Not one but TWO reviews of Oly's C-3040Z!|
(Tuesday, April 17, 2001 - 16:38 EDT)
It must be the day for double reviews today - first two reviews of Harbortronics' DigiSnap 2000, and now we post our review of Olympus' C-3040 Zoom at the same time as the Digital Photography Review... ;)
We've just completed our review of Olympus' 'third generation' 3 megapixel camera, the C-3040. We say 'third generation' because this new model is based heavily on the earlier C3030, and the two megapixel C-2000 before that. The maturity of the design shows, in a well-developed user interface. Some have complained that UI elements are buried too deeply or are confusing, but we didn't personally find that to be the case. (On the other hand, we're definitely long-term Olympus users, so that may be a factor.) Whatever the case, the 3040 does sport a new lens, with a much 'faster' maximum aperture. We discovered after posting our review that our test unit (which was in fact a full-production model) apparently had an optical problem, with the result that the upper left-hand corner of the frame is quite fuzzy in our test shots. We'd initially chalked this up to the sort of corner softness we've frequently seen in our camera tests, but three factors suggest this may not be the case: 1) The upper left corner is much more affected than the other corners, and a lens problem would affect the four corners the same. 2) The 2040 uses the same lens, and didn't show the degree of the problem we saw in the 3040, and 3) At least one other reviewer managed to get sharp photos out of their 3040. We'll re-test with a new unit that Oly's promised to send us in a day or two, meanwhile, the photos should be representative of color balance, and all the user interface, timing, and power consumption data is correct.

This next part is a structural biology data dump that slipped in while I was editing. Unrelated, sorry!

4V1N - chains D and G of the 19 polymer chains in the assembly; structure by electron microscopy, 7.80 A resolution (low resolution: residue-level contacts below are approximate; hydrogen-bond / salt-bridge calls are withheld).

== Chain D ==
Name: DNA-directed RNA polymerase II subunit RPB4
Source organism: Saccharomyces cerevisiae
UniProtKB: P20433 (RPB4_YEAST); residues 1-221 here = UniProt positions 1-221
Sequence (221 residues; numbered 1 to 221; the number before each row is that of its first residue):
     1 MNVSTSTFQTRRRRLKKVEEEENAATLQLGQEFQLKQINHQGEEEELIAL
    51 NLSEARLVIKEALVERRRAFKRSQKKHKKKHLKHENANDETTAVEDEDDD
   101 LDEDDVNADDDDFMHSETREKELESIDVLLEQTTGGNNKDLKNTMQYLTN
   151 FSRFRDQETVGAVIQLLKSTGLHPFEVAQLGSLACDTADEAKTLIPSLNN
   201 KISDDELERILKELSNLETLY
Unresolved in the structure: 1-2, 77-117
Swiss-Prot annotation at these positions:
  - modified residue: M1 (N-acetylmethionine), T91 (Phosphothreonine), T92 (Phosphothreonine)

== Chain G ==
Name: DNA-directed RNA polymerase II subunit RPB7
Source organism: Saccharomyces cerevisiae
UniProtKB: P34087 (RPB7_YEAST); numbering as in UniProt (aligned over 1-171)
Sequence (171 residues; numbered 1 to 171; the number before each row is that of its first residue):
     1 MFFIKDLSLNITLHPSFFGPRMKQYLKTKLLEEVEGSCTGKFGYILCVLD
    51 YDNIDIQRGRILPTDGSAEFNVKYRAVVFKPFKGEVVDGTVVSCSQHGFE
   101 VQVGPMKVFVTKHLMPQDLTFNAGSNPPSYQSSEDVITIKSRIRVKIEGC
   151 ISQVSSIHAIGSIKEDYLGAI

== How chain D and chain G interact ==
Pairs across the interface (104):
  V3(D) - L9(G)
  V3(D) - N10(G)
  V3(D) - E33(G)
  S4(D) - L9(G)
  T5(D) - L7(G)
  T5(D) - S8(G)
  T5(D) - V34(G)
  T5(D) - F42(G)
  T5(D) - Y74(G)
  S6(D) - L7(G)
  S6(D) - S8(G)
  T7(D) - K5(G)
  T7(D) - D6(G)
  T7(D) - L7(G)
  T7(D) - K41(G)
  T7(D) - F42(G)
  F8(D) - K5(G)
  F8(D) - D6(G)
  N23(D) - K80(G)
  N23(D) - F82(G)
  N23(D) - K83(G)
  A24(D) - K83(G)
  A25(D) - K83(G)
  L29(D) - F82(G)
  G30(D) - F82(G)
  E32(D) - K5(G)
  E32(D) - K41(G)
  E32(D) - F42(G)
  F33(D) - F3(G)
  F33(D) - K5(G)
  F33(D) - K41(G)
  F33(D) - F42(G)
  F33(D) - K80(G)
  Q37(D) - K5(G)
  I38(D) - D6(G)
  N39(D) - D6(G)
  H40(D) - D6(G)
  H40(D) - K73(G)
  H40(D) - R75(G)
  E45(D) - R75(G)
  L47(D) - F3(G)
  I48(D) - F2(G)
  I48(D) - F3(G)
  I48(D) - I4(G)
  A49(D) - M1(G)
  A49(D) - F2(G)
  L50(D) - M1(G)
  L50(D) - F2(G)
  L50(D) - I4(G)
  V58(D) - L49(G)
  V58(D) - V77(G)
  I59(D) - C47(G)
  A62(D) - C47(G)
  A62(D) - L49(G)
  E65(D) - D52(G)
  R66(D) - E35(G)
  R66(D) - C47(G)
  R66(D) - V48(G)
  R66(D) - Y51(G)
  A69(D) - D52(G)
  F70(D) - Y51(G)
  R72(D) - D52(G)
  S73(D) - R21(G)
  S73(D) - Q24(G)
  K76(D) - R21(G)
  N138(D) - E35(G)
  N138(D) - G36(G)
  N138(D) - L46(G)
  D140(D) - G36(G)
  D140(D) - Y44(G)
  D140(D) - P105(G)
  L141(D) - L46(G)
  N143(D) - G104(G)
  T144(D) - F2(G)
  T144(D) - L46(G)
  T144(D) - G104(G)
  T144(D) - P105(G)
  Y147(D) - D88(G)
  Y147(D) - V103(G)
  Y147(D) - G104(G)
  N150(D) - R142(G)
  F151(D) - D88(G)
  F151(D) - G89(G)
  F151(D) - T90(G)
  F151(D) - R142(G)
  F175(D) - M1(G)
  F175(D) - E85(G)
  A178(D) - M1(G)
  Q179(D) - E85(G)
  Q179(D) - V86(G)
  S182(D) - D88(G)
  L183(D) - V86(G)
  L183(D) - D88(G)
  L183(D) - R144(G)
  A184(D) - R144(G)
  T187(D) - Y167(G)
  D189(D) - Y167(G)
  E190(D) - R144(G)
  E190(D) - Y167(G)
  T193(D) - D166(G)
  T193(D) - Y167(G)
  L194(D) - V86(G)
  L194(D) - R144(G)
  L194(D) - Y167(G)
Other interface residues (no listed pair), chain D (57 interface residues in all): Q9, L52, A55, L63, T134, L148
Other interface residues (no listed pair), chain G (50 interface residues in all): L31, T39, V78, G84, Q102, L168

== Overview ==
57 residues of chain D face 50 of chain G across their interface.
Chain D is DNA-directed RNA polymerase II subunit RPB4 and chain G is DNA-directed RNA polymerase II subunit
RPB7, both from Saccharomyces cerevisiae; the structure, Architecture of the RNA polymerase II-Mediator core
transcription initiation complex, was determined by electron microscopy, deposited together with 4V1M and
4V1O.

Overall, the 3040 looks like a strong competitor in the marketplace, and we're seeing pretty aggressive pricing for it at retail. Veteran Oly shooters should find this to be a very worthy upgrade, while even novices will find it 'friendly' when used in full-auto mode.
Our good friends at the Digital Photography Review have also posted a review of the C-3040 today, which will offer a good second opinion when you've read our review. Phil concludes:
"New lens, improved electronics (or at least image processing algorithms), several 'fixes' from the C-3030Z but hardly a new camera. For me the C-3040Z is simply Olympus trying to get more life out of an aging design. Not that there's a huge amount wrong with that, it's a proven camera system which works well, there's plenty to like about the C-3040Z and its feature set puts many other digital cameras to shame. What, though, I think everyone was hoping for was something more than the C-3040Z brings... It fixes many of the C-3030Z's faults but doesn't seriously challenge the market with anything new. You should be able find the C-3040Z for around $800, at which price it does offer fairly good value for money (in this ever more competitive market segment)." There's also a review available from the folks at Steve's Digicams, and a first look from the folks at the Digital Eye website.